Pipeline Projects On Hold

Brazilian ethanol pipeline projects are budding, but not all will bloom.
By Elizabeth Ewing | June 02, 2008
In the past few months three major ethanol pipeline projects, through roughly the same corridor of Brazil's existing and future center-south sugar cane production belt, have been tabled by separate groups interested in extending their downstream footprint in the industry and capitalizing on the growing export potential of the world's largest cane ethanol producer.

All three investor groups—one representing Brazil's state oil company, a second the established center-south cane industry and a third deep-pocketed private equity investors—are banking on Brazil becoming the world's main international ethanol exporter, supplying the North American, European and Japanese markets with their marginal ethanol needs.

Brazil is already ramping up its ethanol production in preparation for expansion into international markets. The local cane crop, which has traditionally expanded about 6 percent a year, has seen annual expansion at more than 10 percent. This year's crop, however, is expected to grow by 16 percent to more than 550 million metric tons (606 million tons) in an effort to meet growing domestic and international demand. Brazil's cane sector is expected to attract $17 billion in investment over the next six years by market estimates. Most of this expansion will be directed to ethanol production to supply Brazil's growing flexible-fuel automobile fleet that now makes up more than 90 percent of all new car sales. Until last year, slightly more than half the country's cane crop was directed to sugar and the rest to ethanol production. But this season, a full 58 percent of the main center-south's crop is expected to go to ethanol production, according to the Brazilian Cane Industry Association (Unica).

Although Brazil's ethanol exports have been relatively flat over the past few years at just more than 3 billion liters (793 million gallons), it will increasingly become a larger ethanol exporter. Ethanol production from the main center-south crop will grow to 24.3 billion liters (6.4 billion gallons) this season, from 20.3 billion liters (5.4 billion gallons) in the previous, and exports should grow to 3.9 billion liters (1 billion gallons) from 3.1 billion (819 million gallons) last season, with the United States continuing to make up for just over half of those volumes. Plinio Nastari, president of cane sector analyst Datagro, says Brazil's ethanol fuel production would have to grow by 3 billion liters (793 million gallons) a year through 2025 to keep up with demand at home and abroad.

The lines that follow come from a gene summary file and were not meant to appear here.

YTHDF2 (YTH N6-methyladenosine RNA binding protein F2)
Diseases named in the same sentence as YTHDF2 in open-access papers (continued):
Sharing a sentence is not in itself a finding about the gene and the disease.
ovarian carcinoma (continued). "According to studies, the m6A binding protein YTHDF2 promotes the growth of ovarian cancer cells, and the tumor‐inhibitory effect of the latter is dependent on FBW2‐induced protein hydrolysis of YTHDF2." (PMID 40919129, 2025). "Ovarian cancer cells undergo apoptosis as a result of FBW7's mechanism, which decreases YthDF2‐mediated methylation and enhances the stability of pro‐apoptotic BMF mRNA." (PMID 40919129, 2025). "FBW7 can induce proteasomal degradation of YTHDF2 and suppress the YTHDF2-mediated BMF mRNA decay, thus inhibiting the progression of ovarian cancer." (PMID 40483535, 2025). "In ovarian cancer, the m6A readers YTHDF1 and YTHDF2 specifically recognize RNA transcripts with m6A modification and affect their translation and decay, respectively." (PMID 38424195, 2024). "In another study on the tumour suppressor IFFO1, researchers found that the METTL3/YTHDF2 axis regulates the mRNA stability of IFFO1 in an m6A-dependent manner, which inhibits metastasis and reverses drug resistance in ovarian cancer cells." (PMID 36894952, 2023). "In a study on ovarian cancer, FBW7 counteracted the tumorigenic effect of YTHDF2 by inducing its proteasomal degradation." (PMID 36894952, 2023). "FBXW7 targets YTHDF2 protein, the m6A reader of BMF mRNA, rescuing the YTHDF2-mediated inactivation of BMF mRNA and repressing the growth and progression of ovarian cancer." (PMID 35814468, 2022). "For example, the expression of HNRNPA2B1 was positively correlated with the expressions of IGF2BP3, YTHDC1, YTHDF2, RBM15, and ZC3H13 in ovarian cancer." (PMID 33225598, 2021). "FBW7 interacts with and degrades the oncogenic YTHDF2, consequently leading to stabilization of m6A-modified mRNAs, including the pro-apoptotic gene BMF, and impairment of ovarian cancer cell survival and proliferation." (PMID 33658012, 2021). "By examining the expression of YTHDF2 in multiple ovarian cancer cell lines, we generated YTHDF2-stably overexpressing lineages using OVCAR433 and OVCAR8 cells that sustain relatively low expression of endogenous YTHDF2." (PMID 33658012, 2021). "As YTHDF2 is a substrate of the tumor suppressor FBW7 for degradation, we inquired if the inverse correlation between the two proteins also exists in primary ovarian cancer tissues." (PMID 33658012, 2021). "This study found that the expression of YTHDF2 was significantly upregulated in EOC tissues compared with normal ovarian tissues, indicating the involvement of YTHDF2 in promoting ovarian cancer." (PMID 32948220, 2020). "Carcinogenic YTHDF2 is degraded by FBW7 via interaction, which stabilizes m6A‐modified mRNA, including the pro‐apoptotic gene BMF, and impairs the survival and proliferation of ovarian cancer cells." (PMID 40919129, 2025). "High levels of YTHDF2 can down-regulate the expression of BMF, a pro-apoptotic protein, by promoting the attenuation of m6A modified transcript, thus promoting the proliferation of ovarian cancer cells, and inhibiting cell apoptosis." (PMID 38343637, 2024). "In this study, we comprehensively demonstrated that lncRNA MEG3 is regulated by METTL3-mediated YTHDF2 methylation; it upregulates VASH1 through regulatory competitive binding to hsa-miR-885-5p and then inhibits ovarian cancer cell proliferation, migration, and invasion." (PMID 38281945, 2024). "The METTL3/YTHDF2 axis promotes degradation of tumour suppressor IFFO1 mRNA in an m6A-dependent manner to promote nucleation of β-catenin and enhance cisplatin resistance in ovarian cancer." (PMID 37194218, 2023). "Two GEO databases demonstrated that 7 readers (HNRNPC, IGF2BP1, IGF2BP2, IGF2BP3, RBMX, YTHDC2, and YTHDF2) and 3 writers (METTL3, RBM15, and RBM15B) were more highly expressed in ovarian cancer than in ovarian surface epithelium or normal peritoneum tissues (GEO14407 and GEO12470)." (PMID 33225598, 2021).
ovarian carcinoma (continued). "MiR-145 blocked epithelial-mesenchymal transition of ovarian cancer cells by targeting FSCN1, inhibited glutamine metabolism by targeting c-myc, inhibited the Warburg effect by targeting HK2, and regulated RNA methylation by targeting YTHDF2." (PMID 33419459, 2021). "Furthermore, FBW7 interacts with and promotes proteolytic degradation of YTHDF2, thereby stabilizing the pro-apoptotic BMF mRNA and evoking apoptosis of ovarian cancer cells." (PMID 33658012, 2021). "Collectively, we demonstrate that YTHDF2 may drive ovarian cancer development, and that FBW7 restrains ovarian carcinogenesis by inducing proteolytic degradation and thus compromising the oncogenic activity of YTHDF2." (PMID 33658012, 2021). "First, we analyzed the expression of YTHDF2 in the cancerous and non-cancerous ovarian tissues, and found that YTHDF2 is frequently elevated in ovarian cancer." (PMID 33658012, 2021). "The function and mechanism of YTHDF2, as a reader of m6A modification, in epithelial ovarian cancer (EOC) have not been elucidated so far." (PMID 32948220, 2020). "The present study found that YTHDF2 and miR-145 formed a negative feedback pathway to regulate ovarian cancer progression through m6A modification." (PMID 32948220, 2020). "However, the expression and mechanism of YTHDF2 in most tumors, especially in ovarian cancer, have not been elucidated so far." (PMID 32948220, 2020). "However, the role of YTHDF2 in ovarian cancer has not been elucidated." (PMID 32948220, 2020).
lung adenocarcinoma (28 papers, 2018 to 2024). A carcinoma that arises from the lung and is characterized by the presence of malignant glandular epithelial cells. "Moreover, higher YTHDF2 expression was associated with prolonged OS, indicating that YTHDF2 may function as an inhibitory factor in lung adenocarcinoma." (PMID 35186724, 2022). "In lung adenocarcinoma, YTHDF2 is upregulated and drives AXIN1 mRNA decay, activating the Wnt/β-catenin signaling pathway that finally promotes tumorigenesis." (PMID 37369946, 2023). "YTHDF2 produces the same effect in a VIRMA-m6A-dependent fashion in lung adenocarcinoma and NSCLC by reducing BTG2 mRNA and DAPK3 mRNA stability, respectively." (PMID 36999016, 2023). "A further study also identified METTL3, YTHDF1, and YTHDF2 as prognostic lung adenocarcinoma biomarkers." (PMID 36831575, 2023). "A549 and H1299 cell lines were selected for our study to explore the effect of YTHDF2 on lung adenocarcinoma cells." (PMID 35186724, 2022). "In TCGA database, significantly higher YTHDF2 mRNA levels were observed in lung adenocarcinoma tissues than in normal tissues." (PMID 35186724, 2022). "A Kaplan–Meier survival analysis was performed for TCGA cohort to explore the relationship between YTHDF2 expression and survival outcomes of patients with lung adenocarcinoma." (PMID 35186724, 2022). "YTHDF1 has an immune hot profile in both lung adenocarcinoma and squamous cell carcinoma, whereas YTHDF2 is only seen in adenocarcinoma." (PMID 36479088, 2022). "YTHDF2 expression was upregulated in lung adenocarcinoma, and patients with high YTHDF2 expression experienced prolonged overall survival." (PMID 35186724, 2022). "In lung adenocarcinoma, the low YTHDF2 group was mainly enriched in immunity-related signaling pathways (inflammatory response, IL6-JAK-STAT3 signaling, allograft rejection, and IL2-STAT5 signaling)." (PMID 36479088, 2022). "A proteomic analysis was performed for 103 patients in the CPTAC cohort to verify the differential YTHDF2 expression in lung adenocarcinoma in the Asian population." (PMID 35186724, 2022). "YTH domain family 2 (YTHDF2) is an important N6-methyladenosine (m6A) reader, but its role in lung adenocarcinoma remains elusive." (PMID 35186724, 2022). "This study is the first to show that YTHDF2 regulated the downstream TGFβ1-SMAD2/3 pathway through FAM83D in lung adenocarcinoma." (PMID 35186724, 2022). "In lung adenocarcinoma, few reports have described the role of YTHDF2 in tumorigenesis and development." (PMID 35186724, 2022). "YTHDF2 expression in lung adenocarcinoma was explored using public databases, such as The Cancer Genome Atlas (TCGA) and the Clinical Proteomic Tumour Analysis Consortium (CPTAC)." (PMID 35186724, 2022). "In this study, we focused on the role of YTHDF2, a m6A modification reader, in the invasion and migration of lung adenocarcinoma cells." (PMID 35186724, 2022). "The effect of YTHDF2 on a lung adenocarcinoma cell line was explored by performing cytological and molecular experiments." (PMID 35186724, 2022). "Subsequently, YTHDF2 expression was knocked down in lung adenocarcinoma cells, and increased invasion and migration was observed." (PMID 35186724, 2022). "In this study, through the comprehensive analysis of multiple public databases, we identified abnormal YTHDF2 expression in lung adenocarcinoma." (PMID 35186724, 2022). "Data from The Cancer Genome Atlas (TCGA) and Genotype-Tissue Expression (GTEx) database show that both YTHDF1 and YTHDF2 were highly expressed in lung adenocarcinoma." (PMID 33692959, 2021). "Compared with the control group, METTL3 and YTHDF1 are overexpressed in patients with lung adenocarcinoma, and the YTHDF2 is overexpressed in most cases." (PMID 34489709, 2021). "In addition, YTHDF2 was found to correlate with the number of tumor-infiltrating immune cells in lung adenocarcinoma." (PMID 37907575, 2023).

"Through 2015, ethanol exports will remain limited to roughly 7 billion liters (1.8 billion gallons)," Nastari says. "But the shift has already begun … as sugar has been the driver of Brazil's cane industry for several hundred years, so ethanol will now take over as the main force behind cane expansion."

He estimated that in 2015, U.S. legislation would cap the amount of ethanol from corn and U.S. demand for alternative fuels. That could potentially help boost Brazil's international ethanol sales, which are expected to grow to 25 billion liters (6.6 billion gallons) by 2025. Japan with the world's second-largest automobile fleet will also be a major importer of Brazilian ethanol, and it is this market that is of interest to Brazil's state-run oil and gas company Petrobras. The company recently bought a 90 percent stake in Exxon Mobil's Okinawa oil refinery, and Petrobras's chief executive, Jose Sergio Gabrielli, says that it may serve as a staging point for Brazilian ethanol exports to Japan and the rest of the fast-growing Asian region. One of the main problems that Petrobras and other major ethanol exporters are facing is the lack of offloading infrastructure in the destination markets.
Other potential markets for Brazilian ethanol include the European Union, which is currently debating its biofuels directive. According to the proposal currently being debated by the European Commission, 10 percent of all transport fuels consumed in the trade bloc by 2020 must be biofuel blends.